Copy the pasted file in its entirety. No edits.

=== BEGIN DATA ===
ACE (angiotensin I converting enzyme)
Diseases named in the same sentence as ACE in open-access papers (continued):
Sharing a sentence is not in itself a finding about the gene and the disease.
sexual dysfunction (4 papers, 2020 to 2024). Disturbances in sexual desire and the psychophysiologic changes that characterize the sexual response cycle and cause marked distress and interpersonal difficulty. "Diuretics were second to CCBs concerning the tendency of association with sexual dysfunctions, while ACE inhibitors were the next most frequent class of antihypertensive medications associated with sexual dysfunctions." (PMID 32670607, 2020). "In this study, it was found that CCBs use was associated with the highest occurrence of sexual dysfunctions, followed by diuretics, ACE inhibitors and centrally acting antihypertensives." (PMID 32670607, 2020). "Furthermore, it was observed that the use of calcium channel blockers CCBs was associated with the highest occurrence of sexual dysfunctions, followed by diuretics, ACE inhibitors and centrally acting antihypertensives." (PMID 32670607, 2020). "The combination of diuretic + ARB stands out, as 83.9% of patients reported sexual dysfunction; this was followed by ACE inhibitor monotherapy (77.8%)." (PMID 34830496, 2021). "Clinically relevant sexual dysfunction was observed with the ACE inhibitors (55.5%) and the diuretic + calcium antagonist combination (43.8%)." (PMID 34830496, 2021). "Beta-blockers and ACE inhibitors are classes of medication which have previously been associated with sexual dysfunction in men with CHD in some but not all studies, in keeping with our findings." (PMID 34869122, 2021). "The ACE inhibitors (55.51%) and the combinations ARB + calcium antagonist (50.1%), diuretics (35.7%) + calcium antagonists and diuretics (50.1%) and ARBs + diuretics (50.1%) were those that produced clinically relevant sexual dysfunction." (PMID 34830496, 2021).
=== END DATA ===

ACE (angiotensin I converting enzyme)
Diseases named in the same sentence as ACE in open-access papers (continued):
Sharing a sentence is not in itself a finding about the gene and the disease.
sexual dysfunction (4 papers, 2020 to 2024). Disturbances in sexual desire and the psychophysiologic changes that characterize the sexual response cycle and cause marked distress and interpersonal difficulty. "Diuretics were second to CCBs concerning the tendency of association with sexual dysfunctions, while ACE inhibitors were the next most frequent class of antihypertensive medications associated with sexual dysfunctions." (PMID 32670607, 2020). "In this study, it was found that CCBs use was associated with the highest occurrence of sexual dysfunctions, followed by diuretics, ACE inhibitors and centrally acting antihypertensives." (PMID 32670607, 2020). "Furthermore, it was observed that the use of calcium channel blockers CCBs was associated with the highest occurrence of sexual dysfunctions, followed by diuretics, ACE inhibitors and centrally acting antihypertensives." (PMID 32670607, 2020). "The combination of diuretic + ARB stands out, as 83.9% of patients reported sexual dysfunction; this was followed by ACE inhibitor monotherapy (77.8%)." (PMID 34830496, 2021). "Clinically relevant sexual dysfunction was observed with the ACE inhibitors (55.5%) and the diuretic + calcium antagonist combination (43.8%)." (PMID 34830496, 2021). "Beta-blockers and ACE inhibitors are classes of medication which have previously been associated with sexual dysfunction in men with CHD in some but not all studies, in keeping with our findings." (PMID 34869122, 2021). "The ACE inhibitors (55.51%) and the combinations ARB + calcium antagonist (50.1%), diuretics (35.7%) + calcium antagonists and diuretics (50.1%) and ARBs + diuretics (50.1%) were those that produced clinically relevant sexual dysfunction." (PMID 34830496, 2021).